In November 2005, Bilal Abdullah interviewed with UPS’s Rochester, New York facility for the position of seasonal driver’s helper and sorter. When told by the interviewer that he would need to shave his beard in order to be considered for the position, Abdullah explained that he was a practicing Muslim and maintaining a beard was part of his religion. He was told there were other seasonal positions available that would not require him to shave his beard, but at orientation, Abdullah was asked to sign a form stating he would shave his beard. When he again stated that he could not shave his beard, he was logged out of UPS’s computer system and was not hired. UPS, however, claims that Abdullah was not hired because he provided a false social security number in his job application. Abdullah subsequently filed a charge with the Equal Employment Opportunity Commission (EEOC)’s Buffalo, New York office, alleging religious discrimination in violation of Title VII of the Civil Rights Act of 1964 (“Title VII”).
A similar claim was filed with the Texas Workforce Commission and EEOC in April 2007 by Muhammed Farhan. Farhan was also a Muslim and began working at UPS in Dallas, Texas in 2001. In January 2007, UPS accepted Farhan’s bid for a full-time driver position and in April 2007, he was told to report for a full time driver position. However, when he did so, he was told that UPS did not allow anyone with a beard to be a driver. Farhan spoke with his manager and union representative and asked for a religious accommodation. His manager told him that he simply could not be a driver if he had a beard, and that he would have to return to his non-public-contact position of package handler if he would not shave his beard. Farhan then went to the local human resources office and asked for a form to request a religious accommodation, but was told by two human resources officers that they knew of no such form. Two days later, he went to the UPS hub in Mesquite, Texas and another human resources officer in that office did not know about any such form. Two months after filing his complaint with the Texas Workforce Commission and EEOC, Farhan was contacted by the UPS District Manager for Human Resources and provided with a religious accommodation request form. Farhan filled out the form and the request was granted in late June 2007.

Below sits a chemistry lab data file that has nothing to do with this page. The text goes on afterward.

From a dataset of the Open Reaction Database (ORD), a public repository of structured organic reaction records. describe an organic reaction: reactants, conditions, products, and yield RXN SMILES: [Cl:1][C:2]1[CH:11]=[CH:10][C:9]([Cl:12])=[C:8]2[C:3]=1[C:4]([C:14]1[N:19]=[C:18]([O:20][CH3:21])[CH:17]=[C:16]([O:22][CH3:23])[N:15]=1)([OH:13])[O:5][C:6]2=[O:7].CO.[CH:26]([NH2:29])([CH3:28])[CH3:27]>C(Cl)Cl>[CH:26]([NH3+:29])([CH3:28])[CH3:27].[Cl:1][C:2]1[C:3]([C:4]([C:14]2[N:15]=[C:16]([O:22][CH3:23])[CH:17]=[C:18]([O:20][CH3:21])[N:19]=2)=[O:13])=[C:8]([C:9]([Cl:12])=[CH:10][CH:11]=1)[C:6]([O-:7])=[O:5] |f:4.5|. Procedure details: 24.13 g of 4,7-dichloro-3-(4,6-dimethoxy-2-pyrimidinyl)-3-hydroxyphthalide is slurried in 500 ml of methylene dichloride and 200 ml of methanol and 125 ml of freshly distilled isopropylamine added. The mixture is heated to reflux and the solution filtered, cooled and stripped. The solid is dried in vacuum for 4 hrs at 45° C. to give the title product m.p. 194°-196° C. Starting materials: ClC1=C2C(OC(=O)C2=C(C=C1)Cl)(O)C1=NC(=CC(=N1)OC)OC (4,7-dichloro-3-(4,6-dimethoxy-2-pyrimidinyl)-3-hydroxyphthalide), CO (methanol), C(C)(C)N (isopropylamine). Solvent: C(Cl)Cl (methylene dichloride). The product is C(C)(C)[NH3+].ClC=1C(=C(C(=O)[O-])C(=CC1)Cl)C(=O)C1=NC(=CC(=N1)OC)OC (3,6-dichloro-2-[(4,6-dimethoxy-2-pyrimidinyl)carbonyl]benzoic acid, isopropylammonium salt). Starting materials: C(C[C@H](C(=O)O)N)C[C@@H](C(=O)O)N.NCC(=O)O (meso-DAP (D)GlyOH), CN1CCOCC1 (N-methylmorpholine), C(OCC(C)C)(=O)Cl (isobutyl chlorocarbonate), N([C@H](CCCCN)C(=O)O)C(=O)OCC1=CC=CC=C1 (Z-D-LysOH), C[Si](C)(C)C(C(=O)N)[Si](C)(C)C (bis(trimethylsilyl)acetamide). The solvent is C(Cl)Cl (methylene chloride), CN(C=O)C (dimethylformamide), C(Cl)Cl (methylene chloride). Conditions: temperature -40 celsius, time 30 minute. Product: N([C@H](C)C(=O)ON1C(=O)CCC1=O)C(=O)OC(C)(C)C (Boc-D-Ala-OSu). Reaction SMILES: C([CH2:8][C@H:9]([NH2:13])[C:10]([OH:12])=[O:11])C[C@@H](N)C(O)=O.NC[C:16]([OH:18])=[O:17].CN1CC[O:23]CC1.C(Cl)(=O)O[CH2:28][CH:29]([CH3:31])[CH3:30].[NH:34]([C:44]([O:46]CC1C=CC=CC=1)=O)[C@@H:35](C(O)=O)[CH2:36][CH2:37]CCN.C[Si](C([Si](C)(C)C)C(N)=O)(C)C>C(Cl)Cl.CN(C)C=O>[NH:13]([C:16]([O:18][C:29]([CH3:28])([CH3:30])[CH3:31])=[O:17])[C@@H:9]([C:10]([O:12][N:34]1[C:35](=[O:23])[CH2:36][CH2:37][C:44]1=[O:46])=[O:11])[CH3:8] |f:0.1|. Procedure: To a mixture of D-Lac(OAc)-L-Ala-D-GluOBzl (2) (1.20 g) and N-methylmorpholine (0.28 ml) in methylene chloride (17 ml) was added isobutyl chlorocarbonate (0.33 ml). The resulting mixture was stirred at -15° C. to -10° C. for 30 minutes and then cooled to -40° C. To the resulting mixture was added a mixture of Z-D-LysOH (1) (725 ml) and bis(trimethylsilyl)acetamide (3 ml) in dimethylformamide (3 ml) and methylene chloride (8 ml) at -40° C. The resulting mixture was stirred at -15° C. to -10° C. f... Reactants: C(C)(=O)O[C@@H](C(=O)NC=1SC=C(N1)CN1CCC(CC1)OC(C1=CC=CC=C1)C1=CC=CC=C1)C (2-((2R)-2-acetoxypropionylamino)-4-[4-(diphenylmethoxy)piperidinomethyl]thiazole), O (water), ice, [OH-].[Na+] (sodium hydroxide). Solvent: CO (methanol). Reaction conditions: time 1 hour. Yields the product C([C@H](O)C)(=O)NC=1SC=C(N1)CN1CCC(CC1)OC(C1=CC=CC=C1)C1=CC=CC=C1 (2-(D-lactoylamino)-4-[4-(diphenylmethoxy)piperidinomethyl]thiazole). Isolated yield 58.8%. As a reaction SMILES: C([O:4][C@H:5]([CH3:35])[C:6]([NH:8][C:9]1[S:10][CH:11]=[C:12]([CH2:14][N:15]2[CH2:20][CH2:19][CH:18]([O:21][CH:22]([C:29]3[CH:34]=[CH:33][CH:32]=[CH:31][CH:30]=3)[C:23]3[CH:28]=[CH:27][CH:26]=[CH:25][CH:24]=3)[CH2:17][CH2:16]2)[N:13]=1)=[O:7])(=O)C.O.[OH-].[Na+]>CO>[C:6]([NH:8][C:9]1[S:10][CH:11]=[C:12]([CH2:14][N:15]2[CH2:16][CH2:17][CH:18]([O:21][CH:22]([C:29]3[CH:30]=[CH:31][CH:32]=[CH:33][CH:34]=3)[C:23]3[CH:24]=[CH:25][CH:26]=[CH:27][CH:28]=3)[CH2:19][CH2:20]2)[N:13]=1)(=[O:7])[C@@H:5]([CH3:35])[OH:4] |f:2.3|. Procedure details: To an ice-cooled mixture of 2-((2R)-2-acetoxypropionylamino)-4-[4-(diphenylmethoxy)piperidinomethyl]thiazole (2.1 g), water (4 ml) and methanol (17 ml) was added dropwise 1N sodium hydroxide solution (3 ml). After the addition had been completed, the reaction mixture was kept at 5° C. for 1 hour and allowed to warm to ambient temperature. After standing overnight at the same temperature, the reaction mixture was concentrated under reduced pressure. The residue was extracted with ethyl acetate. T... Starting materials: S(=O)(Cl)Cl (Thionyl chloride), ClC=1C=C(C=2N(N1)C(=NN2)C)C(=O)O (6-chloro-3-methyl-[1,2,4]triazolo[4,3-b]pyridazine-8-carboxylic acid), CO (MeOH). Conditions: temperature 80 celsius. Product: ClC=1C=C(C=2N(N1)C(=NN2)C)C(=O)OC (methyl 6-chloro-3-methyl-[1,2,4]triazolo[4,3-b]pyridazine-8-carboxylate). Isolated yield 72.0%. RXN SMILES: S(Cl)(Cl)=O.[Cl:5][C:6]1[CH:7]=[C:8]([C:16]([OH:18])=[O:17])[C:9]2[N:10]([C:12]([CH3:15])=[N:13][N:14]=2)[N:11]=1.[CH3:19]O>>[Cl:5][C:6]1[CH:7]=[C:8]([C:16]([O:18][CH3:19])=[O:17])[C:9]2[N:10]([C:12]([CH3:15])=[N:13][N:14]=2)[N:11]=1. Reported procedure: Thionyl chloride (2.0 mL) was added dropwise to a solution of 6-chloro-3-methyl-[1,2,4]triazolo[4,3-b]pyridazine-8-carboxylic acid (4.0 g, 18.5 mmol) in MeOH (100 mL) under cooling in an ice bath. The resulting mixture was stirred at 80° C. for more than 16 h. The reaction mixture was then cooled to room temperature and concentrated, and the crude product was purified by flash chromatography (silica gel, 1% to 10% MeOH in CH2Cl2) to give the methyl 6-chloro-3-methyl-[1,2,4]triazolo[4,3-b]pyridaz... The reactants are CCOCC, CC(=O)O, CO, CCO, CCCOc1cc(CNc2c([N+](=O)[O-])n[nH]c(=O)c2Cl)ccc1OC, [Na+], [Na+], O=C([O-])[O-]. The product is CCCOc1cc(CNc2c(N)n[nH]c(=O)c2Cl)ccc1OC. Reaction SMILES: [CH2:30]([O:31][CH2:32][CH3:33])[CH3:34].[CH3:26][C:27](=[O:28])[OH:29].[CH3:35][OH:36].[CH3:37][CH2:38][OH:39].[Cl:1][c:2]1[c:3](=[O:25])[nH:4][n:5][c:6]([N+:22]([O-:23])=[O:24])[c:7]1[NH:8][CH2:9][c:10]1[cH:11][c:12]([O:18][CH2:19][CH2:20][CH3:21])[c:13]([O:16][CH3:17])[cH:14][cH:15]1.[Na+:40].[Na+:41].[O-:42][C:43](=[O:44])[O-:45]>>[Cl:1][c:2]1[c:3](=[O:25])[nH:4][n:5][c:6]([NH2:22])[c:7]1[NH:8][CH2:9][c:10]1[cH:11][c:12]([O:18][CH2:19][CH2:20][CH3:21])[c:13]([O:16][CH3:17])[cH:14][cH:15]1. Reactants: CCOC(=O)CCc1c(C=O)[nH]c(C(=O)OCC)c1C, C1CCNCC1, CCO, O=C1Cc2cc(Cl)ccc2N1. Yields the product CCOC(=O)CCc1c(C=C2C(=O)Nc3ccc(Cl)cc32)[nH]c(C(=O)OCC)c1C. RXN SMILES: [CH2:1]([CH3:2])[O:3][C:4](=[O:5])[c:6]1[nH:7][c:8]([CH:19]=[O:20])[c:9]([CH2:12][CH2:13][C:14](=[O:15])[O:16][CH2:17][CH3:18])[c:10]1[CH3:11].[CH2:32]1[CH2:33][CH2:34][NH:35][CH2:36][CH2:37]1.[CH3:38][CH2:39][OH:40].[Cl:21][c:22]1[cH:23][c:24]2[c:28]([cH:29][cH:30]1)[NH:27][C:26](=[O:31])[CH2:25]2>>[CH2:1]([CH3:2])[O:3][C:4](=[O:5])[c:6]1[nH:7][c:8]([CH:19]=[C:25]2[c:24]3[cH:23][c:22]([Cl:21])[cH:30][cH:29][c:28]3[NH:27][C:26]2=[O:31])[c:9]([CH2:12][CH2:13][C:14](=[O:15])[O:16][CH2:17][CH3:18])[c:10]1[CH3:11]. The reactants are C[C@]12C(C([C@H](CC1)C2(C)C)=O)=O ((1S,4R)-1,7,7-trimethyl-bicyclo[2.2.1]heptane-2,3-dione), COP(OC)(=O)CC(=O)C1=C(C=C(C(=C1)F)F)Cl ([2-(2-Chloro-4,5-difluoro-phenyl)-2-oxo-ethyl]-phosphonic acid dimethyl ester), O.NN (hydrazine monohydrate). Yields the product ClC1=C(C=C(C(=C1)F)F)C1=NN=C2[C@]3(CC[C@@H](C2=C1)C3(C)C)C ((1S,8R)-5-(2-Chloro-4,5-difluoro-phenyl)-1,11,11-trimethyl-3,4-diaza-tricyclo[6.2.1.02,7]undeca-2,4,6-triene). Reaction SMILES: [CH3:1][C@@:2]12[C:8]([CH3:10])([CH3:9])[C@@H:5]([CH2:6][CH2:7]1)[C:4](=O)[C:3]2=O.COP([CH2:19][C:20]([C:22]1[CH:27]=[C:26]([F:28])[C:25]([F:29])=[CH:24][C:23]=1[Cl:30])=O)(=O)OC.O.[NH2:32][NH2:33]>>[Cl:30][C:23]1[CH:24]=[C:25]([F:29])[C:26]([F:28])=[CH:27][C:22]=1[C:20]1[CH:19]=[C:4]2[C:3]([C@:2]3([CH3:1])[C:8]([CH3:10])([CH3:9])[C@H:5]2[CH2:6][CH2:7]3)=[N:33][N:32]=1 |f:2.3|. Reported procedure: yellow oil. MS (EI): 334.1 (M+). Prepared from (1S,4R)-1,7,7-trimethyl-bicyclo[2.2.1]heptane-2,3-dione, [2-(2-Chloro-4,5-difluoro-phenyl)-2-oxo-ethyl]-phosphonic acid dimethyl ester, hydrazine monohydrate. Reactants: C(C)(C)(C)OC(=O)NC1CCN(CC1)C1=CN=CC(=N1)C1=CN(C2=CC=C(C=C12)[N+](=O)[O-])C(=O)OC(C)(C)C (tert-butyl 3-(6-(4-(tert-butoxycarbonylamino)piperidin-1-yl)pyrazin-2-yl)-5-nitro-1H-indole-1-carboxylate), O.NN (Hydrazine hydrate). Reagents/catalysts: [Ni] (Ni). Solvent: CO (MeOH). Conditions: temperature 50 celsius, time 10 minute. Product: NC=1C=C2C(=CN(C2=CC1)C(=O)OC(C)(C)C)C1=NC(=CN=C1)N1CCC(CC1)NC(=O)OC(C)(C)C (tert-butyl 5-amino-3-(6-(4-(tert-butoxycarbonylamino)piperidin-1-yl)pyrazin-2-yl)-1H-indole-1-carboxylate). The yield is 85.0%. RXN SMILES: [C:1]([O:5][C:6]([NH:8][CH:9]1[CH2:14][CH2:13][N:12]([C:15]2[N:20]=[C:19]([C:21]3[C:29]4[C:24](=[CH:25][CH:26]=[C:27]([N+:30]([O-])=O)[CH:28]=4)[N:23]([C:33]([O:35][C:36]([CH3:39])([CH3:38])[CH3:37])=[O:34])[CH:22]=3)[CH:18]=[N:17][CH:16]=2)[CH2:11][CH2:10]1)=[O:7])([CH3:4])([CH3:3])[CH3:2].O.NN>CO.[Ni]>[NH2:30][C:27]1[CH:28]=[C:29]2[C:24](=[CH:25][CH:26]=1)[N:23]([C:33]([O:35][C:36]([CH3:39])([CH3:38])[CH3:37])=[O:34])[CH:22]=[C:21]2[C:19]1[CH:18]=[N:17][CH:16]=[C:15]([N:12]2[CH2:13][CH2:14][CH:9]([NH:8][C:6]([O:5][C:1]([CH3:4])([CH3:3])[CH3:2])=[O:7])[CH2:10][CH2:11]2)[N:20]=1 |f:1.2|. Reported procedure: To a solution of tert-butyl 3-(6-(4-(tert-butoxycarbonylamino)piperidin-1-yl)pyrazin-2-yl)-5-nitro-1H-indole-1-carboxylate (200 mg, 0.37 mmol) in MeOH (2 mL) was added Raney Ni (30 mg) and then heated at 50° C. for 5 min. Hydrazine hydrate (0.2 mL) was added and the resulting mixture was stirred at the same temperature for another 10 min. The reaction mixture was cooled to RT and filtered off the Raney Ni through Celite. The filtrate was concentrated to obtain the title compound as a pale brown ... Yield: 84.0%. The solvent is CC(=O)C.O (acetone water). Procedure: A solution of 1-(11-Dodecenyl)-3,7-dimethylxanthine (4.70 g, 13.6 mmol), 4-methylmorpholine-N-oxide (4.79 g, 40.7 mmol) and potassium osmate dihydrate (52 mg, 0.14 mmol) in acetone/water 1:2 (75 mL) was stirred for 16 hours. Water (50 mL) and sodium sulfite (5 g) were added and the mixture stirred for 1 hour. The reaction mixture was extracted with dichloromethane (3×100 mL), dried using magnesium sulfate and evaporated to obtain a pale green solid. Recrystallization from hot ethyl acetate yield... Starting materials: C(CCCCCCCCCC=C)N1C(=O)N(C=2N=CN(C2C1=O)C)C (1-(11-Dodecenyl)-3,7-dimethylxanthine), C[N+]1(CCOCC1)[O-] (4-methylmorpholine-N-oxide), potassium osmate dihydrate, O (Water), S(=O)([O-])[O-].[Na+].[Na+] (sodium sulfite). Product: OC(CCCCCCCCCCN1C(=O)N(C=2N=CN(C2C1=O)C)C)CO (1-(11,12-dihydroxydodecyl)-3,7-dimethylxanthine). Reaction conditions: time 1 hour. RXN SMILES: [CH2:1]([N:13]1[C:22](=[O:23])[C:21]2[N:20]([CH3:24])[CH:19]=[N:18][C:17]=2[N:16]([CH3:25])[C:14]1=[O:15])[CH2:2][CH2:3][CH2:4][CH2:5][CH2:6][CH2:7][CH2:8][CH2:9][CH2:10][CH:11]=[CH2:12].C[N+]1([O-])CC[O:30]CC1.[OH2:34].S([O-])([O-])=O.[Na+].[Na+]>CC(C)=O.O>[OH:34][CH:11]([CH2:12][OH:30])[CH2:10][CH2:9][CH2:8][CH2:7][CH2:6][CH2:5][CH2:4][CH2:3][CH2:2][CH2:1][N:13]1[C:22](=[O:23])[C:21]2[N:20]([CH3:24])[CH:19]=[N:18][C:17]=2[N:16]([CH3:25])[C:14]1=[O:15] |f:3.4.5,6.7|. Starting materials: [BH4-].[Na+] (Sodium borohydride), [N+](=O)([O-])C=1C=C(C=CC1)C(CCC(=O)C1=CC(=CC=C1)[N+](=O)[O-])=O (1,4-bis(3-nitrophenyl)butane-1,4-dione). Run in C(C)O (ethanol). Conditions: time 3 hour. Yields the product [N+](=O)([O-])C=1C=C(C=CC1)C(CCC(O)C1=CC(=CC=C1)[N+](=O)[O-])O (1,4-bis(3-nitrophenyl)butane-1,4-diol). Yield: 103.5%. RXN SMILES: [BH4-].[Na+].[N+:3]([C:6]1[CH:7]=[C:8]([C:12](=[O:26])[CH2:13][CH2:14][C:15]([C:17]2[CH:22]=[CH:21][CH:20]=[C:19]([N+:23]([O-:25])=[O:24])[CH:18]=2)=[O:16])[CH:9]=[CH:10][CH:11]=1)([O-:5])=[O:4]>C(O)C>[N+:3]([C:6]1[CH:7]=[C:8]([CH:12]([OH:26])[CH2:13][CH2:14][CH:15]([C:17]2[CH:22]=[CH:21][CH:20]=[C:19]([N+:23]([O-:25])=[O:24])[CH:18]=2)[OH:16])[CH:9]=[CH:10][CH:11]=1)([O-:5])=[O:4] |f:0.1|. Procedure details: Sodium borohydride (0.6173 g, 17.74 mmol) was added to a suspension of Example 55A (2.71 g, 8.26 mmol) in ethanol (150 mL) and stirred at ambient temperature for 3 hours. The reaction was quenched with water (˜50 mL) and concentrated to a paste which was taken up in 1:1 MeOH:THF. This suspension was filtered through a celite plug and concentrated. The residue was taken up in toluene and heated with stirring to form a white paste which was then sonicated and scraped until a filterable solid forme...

UPS has “Appearance Guidelines” which prohibit employees who have contact with the public from having any facial hair below the lip. In approximately 1999, UPS formalized a religious accommodation policy, which would allow for limited exceptions from those guidelines for religious beliefs. Though various memorandums produced in the course of the EEOC’s investigation outline in detail the methods used to ensure a consistent manner of handling requests for religious accommodations, the EEOC alleges that, in practice, decisions are made about such requests by the human resources staff at the UPS facility where the request is made, on a case-by-case basis.
On July 15, 2015, the EEOC filed a lawsuit against UPS in the United States District Court for the Eastern District of New York, alleging that UPS systematically practices religious discrimination against male employees whose religion required them to wear beards. The Complaint cites the treatment of both Farhan and Abdullah as examples of such discrimination, and also lists numerous other examples of such alleged discrimination. The Complaint alleges, primarily, that UPS systematically and nationwide (a) refuses to promote, hire, or transfer to a different position individuals whose religion conflicts with its Appearance Guidelines, and (b) segregates individuals on the basis of their religion, by placing individuals whose beliefs conflict with the Appearance Guidelines into “back”-of-the-facility positions, which involve no customer contact.